CHICAGO, July 3 (UPI) — A federal jury awarded four former Allstate employees more than $27 million in a six-year-old defamation lawsuit against the insurance company.
The award is expected to climb when U.S. District Judge William T. Hart adds punitive damages for Allstate’s violations of the Fair Credit Reporting Act, the lead attorney for the employees, Robert D. Sweeney of RDS Law LLC, told Chicago Daily Law Bulletin on Thursday. They failed to give them copies of the investigation report.
The employees were fired in December 2009 for allegedly timing trades to boost their own incentive bonuses by $1.2 million. The company said it might have cost portfolios more than $200 million over six years.
The six employees of the equity division — Daniel Rivera, Stephen Kensinger, Deborah Joy Meacock and Rebecca Scheuneman — filed the defamation lawsuit in March 2010 in U.S. District Court in Chicago.
Allstate sent a memorandum to 355 co-workers and in a 2010 filing with the Securities and Exchange Commission about the alleged violations.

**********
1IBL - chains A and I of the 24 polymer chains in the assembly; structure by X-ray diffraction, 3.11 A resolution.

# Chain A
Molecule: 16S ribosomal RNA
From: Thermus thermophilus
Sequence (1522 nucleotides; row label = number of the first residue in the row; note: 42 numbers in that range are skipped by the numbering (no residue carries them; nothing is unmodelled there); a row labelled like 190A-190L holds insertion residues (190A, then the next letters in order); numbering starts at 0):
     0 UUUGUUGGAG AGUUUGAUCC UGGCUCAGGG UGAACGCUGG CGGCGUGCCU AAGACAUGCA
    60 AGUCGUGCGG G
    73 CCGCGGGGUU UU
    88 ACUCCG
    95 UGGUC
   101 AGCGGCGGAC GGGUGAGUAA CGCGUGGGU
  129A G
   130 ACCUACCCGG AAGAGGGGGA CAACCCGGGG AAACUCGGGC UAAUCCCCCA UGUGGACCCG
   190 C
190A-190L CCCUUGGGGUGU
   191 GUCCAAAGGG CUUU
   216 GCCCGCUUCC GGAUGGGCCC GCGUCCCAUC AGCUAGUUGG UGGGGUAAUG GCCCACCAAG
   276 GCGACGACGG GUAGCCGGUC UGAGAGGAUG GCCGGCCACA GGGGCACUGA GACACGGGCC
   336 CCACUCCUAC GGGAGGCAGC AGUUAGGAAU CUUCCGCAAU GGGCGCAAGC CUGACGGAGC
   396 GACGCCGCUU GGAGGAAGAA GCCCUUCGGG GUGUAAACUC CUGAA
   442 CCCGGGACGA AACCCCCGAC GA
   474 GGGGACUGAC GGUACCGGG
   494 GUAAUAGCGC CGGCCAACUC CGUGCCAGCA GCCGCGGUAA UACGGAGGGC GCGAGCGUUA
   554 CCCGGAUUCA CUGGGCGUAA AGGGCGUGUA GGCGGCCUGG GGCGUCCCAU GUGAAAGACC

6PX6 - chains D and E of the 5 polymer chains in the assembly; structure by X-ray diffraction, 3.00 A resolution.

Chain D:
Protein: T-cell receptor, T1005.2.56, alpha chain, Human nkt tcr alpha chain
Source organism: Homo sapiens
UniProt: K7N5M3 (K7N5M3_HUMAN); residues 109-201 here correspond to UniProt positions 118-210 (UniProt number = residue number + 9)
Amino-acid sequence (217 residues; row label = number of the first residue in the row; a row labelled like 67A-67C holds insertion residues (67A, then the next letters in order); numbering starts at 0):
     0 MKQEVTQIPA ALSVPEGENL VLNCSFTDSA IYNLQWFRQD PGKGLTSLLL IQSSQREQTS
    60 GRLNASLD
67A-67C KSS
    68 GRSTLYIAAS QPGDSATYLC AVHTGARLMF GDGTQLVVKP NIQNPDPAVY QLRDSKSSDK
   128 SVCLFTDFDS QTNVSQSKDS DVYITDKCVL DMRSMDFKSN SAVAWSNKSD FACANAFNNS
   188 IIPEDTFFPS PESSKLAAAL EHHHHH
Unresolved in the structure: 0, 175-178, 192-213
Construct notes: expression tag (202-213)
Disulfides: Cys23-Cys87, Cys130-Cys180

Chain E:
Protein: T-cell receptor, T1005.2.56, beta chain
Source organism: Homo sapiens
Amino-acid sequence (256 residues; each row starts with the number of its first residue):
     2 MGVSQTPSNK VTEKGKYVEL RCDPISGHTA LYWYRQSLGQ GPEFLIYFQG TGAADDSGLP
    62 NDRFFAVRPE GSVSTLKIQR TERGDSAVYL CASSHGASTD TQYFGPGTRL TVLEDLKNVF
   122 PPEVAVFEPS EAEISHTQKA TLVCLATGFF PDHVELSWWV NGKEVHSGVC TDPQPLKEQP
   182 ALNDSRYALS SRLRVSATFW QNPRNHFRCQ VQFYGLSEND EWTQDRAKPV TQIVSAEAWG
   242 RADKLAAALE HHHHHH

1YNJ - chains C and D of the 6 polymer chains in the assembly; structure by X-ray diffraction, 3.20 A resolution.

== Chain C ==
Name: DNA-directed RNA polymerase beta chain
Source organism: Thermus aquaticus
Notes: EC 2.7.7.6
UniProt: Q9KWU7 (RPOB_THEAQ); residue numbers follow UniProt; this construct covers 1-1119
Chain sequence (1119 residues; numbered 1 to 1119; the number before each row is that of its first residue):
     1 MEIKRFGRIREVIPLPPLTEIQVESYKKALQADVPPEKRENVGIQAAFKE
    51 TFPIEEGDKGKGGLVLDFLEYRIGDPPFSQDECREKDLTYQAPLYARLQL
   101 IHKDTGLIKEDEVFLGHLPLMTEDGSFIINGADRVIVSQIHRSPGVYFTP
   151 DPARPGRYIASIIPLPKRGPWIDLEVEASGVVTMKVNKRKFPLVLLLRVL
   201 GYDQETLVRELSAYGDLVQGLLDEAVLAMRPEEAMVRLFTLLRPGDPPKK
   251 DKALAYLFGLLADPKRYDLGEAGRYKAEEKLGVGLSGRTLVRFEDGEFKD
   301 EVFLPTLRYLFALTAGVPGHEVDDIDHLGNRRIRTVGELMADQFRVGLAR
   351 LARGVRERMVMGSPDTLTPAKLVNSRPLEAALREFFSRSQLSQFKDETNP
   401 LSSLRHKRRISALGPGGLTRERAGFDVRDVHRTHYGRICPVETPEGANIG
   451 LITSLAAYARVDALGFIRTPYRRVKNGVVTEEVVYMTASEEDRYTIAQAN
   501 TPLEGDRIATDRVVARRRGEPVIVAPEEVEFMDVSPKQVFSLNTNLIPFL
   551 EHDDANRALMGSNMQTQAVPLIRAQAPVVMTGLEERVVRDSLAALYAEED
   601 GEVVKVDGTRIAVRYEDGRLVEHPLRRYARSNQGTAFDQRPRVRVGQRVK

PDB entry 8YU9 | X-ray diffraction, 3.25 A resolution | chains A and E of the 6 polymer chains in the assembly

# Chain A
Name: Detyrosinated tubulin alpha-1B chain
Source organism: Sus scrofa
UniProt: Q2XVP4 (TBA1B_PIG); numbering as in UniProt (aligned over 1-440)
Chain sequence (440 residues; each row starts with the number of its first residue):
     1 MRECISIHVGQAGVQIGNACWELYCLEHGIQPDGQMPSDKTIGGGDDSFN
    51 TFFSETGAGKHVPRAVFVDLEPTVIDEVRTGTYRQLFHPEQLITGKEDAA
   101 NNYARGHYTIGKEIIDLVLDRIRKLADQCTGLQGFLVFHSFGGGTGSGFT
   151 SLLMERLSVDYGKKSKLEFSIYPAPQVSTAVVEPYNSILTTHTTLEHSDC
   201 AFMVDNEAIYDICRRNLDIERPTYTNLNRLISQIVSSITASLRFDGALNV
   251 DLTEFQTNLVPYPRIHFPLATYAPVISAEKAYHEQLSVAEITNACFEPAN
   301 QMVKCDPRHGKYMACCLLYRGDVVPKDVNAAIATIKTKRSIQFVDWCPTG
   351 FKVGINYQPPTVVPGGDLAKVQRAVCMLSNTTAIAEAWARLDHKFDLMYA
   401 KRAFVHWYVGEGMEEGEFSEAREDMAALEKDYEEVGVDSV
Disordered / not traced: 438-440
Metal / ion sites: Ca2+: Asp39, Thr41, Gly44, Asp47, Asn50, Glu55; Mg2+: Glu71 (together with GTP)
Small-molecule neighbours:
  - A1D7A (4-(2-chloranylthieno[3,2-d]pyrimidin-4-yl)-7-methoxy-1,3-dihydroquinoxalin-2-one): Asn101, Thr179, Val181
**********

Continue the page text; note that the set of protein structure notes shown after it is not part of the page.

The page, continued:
They weren’t specifically named but the six in a suit claimed it was enough to identify them.
“If you connect the dots, you would be led to believe it was my guys who did this,” Robert Sweeney, a Chicago lawyer representing the four former Allstate employees, told the Chicago Tribune. “It ruined their careers.”
Sweeney said the four were just buying low and selling high while executing trades at the direction of the company.
Rivera was head of the equity division. The other three were part of the growth team.
The lawsuit took six years to get to trial and was announced June 21. The jury deliberated for five hours over two days, awarding the employees $27.1 million, including $10 million in punitive damages.
“Allstate disagrees with the jury’s verdict,” Allstate spokeswoman Laura Strykowski said in a statement Thursday. “We continue to believe in our case and are reviewing our post-verdict options.”
The company disband the equity division in October 2009, outsourcing management of equities to Goldman Sachs. Two months later, the four employees were terminated because they violated the conflict of interest provision of the company’s code of ethics, according to the lawsuit.
The award is the highest defamation verdict in Illinois, according to John L. Kirkton of the Jury Verdict Reporter, a division of Law Bulletin Publishing Company.
“They’ve been out of work and underemployed for six years, so it’s a very satisfying reward,” Sweeney said.